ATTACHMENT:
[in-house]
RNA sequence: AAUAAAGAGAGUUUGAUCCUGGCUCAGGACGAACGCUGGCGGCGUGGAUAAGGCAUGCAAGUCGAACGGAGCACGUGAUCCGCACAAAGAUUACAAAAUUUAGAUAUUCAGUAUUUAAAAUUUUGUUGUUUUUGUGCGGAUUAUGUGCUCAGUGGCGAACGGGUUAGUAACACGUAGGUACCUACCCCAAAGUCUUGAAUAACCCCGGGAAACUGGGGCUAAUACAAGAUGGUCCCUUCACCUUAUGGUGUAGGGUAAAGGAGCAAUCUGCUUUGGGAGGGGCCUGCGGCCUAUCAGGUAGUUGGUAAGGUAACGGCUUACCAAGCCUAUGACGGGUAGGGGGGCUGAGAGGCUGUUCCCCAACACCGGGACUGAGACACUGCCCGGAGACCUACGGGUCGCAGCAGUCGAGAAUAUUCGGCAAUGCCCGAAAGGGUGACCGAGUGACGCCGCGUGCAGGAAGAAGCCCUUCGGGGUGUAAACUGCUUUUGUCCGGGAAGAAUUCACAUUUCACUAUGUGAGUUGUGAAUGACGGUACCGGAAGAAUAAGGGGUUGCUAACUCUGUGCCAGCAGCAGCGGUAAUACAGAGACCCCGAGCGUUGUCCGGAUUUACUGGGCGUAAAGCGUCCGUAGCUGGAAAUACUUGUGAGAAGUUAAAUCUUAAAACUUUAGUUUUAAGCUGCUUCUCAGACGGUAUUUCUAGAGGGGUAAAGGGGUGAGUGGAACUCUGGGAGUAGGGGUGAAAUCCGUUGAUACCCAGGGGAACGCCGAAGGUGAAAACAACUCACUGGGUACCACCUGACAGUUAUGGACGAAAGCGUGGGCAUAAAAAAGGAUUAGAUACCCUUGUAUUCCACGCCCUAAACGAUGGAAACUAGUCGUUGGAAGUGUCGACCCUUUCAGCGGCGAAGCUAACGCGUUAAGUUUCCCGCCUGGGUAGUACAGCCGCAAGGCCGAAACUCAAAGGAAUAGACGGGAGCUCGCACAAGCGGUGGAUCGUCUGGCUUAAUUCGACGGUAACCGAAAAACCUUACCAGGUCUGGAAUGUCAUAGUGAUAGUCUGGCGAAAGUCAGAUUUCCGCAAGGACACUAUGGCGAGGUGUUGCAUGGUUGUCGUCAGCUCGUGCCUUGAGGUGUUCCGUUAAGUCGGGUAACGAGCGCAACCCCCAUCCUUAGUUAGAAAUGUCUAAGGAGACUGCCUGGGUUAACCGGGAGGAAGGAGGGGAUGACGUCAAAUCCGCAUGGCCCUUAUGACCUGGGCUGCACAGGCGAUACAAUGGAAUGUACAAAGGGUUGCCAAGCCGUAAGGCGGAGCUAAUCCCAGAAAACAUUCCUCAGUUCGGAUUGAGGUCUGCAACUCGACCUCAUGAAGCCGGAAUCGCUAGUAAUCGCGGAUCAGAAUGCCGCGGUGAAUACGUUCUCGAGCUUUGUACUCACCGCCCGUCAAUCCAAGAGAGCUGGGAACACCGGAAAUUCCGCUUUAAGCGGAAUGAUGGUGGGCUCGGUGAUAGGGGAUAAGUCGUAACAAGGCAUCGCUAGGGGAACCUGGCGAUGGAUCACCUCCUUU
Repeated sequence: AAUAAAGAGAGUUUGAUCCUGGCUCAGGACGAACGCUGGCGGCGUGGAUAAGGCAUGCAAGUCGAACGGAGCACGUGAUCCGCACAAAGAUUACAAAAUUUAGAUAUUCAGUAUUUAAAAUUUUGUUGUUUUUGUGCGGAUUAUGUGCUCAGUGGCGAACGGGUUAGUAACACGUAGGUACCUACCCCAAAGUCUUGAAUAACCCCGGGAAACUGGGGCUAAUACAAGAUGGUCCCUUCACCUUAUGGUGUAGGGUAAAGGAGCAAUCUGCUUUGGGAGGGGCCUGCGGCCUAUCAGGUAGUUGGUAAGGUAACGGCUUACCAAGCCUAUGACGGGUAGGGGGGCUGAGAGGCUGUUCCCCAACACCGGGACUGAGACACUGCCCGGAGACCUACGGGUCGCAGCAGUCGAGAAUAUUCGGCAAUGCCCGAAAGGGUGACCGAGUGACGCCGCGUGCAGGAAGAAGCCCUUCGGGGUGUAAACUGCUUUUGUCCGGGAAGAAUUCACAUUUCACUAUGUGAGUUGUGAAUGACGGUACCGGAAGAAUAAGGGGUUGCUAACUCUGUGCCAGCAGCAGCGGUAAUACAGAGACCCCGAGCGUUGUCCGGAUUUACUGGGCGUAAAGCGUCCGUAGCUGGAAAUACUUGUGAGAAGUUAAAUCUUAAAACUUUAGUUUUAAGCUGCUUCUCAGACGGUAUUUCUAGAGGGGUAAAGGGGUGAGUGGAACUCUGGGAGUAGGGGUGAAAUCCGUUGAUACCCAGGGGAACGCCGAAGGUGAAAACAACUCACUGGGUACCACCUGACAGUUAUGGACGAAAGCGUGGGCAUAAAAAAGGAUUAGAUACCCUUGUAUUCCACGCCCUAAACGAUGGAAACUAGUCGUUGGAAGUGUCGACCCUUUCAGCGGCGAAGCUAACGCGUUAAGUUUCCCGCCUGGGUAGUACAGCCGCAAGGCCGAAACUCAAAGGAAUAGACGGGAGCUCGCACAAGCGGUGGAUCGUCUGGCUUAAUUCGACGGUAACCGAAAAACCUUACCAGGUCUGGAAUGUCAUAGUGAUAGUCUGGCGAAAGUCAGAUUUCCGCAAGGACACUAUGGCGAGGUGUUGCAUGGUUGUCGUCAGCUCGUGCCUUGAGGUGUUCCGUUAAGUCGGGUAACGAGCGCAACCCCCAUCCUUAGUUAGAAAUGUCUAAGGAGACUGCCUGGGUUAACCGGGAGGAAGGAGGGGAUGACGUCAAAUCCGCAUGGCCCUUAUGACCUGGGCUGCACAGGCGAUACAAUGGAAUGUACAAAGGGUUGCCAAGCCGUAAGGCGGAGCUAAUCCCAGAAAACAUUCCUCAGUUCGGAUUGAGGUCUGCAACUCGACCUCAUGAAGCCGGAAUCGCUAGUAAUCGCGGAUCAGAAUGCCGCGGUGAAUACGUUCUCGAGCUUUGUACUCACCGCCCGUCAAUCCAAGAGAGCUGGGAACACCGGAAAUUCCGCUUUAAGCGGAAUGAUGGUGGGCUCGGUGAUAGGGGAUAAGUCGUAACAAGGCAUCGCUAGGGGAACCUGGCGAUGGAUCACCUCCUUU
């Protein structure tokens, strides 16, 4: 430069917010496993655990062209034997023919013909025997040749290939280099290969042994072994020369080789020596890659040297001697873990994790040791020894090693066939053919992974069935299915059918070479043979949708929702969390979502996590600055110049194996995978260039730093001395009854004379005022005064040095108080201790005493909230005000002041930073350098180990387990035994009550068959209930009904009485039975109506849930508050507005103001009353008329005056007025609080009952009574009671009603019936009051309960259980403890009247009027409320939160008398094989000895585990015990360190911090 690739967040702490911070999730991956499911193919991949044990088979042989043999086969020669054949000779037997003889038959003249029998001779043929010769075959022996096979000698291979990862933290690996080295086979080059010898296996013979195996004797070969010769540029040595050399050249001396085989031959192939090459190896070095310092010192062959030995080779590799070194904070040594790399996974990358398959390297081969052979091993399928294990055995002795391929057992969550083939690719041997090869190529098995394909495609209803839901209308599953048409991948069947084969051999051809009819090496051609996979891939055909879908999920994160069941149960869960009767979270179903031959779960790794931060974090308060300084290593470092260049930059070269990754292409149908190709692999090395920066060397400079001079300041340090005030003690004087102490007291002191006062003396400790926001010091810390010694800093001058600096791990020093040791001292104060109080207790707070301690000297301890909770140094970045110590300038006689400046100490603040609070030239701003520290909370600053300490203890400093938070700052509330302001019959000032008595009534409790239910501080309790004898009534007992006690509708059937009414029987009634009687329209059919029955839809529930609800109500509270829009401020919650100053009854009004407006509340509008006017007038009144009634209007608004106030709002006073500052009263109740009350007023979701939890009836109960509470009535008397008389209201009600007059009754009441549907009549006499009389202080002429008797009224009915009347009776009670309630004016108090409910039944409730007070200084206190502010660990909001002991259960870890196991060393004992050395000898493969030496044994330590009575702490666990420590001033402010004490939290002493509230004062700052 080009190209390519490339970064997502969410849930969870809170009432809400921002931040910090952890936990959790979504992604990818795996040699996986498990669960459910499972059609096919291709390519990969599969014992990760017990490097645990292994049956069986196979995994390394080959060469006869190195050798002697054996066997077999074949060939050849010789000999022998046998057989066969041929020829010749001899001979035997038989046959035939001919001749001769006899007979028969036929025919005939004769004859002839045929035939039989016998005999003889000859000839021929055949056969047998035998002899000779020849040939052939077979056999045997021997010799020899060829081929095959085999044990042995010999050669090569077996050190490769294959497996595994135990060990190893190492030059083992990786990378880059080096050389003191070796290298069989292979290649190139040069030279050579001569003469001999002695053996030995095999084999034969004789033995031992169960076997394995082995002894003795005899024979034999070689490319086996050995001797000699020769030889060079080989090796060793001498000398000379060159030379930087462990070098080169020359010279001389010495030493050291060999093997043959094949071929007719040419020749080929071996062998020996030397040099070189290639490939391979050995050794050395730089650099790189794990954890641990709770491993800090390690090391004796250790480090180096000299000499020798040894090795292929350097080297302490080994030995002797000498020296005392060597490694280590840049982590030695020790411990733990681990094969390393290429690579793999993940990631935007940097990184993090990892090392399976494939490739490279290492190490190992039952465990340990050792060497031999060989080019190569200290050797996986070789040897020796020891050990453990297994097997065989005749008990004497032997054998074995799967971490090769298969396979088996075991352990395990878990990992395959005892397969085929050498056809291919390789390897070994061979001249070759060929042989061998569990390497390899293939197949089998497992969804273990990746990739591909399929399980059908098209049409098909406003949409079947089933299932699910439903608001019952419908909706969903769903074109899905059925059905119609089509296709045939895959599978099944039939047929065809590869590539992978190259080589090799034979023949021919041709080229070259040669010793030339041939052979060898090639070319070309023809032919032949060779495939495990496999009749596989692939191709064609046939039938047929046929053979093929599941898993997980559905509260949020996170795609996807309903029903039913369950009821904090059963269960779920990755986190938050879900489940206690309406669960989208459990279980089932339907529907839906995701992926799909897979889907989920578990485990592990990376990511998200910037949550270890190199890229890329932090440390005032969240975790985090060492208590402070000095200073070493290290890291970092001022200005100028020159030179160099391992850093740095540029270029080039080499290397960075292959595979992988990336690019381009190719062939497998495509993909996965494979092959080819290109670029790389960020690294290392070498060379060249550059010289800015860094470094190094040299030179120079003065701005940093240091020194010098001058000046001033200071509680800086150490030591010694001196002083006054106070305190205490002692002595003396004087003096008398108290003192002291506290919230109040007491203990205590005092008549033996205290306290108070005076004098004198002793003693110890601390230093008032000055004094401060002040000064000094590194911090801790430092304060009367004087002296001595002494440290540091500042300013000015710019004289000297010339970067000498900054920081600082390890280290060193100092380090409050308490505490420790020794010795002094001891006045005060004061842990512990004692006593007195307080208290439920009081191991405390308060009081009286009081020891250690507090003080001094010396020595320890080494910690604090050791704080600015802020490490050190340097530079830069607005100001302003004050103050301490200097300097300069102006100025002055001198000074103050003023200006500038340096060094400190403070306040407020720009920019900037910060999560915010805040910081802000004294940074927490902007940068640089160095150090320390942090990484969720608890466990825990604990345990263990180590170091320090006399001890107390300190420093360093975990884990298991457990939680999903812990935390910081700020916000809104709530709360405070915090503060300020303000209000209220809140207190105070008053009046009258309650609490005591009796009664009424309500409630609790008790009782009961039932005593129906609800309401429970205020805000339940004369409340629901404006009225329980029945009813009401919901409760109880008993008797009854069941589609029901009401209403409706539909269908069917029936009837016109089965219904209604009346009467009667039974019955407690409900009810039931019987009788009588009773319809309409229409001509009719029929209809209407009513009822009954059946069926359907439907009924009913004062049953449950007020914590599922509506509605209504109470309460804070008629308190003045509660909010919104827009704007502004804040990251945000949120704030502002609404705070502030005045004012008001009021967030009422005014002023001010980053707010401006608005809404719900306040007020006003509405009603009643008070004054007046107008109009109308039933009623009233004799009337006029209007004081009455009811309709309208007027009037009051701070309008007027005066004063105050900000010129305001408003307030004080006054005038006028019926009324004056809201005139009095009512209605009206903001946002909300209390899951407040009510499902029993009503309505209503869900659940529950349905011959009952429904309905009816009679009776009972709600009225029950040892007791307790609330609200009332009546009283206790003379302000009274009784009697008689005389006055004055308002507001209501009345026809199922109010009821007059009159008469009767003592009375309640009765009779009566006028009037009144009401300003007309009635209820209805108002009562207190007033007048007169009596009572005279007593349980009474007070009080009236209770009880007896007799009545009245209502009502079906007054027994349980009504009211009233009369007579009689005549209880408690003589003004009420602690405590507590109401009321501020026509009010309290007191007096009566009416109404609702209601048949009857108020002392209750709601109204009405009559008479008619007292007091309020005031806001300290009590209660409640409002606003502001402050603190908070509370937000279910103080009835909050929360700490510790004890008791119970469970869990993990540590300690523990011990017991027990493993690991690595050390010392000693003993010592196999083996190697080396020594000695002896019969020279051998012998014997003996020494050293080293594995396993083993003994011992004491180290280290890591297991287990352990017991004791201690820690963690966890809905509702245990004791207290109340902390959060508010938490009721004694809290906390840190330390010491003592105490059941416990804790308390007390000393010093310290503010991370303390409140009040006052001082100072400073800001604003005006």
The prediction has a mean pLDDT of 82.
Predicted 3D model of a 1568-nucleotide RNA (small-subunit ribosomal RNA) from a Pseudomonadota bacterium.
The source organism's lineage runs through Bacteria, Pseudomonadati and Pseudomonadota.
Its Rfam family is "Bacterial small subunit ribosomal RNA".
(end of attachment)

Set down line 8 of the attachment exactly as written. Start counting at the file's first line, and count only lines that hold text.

Its Rfam family is "Bacterial small subunit ribosomal RNA".